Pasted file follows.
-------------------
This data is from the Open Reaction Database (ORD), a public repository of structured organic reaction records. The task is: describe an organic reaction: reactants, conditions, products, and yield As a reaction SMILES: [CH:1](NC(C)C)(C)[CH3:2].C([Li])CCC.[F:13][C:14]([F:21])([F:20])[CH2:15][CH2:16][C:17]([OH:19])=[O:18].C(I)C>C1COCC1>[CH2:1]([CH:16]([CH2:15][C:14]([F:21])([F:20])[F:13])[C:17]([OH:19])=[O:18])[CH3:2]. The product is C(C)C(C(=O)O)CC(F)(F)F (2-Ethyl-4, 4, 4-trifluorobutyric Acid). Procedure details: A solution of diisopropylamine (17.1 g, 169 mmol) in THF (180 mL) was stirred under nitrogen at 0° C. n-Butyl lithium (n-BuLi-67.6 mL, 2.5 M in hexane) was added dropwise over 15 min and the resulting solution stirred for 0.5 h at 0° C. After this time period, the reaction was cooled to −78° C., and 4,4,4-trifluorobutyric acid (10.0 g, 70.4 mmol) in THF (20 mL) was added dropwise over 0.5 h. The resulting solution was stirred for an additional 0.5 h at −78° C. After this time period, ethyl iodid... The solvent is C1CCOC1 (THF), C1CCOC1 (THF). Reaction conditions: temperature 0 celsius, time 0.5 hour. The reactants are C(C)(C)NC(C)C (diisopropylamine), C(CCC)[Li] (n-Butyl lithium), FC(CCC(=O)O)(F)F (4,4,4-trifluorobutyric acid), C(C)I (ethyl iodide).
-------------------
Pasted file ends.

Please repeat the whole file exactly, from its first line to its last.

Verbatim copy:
This data is from the Open Reaction Database (ORD), a public repository of structured organic reaction records. The task is: describe an organic reaction: reactants, conditions, products, and yield As a reaction SMILES: [CH:1](NC(C)C)(C)[CH3:2].C([Li])CCC.[F:13][C:14]([F:21])([F:20])[CH2:15][CH2:16][C:17]([OH:19])=[O:18].C(I)C>C1COCC1>[CH2:1]([CH:16]([CH2:15][C:14]([F:21])([F:20])[F:13])[C:17]([OH:19])=[O:18])[CH3:2]. The product is C(C)C(C(=O)O)CC(F)(F)F (2-Ethyl-4, 4, 4-trifluorobutyric Acid). Procedure details: A solution of diisopropylamine (17.1 g, 169 mmol) in THF (180 mL) was stirred under nitrogen at 0° C. n-Butyl lithium (n-BuLi-67.6 mL, 2.5 M in hexane) was added dropwise over 15 min and the resulting solution stirred for 0.5 h at 0° C. After this time period, the reaction was cooled to −78° C., and 4,4,4-trifluorobutyric acid (10.0 g, 70.4 mmol) in THF (20 mL) was added dropwise over 0.5 h. The resulting solution was stirred for an additional 0.5 h at −78° C. After this time period, ethyl iodid... The solvent is C1CCOC1 (THF), C1CCOC1 (THF). Reaction conditions: temperature 0 celsius, time 0.5 hour. The reactants are C(C)(C)NC(C)C (diisopropylamine), C(CCC)[Li] (n-Butyl lithium), FC(CCC(=O)O)(F)F (4,4,4-trifluorobutyric acid), C(C)I (ethyl iodide).